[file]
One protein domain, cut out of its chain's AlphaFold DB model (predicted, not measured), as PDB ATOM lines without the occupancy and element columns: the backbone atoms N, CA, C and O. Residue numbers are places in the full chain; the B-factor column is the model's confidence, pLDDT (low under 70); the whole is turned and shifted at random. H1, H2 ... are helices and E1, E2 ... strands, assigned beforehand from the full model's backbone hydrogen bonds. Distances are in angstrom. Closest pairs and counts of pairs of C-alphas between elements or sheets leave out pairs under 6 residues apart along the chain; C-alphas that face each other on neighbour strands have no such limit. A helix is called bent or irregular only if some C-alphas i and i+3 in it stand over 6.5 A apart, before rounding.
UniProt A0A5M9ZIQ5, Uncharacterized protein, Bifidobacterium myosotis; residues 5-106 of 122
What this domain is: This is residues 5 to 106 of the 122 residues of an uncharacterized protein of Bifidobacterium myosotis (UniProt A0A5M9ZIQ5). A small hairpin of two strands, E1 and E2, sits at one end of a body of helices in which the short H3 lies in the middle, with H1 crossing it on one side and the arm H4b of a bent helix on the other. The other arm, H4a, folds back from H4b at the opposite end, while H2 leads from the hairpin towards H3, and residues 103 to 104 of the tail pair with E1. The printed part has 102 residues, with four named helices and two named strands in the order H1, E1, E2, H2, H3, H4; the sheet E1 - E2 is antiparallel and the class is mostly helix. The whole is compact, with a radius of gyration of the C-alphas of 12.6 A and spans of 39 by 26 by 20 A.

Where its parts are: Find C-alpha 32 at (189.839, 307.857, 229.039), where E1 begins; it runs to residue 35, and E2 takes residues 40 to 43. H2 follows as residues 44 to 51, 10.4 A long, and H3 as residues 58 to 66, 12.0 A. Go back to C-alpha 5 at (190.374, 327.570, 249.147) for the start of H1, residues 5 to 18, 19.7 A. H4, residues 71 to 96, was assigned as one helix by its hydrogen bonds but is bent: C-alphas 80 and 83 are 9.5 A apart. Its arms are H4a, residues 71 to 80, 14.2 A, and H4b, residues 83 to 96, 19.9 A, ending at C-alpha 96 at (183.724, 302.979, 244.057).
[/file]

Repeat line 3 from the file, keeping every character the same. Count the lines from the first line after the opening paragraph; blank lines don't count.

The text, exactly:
Where its parts are: Find C-alpha 32 at (189.839, 307.857, 229.039), where E1 begins; it runs to residue 35, and E2 takes residues 40 to 43. H2 follows as residues 44 to 51, 10.4 A long, and H3 as residues 58 to 66, 12.0 A. Go back to C-alpha 5 at (190.374, 327.570, 249.147) for the start of H1, residues 5 to 18, 19.7 A. H4, residues 71 to 96, was assigned as one helix by its hydrogen bonds but is bent: C-alphas 80 and 83 are 9.5 A apart. Its arms are H4a, residues 71 to 80, 14.2 A, and H4b, residues 83 to 96, 19.9 A, ending at C-alpha 96 at (183.724, 302.979, 244.057).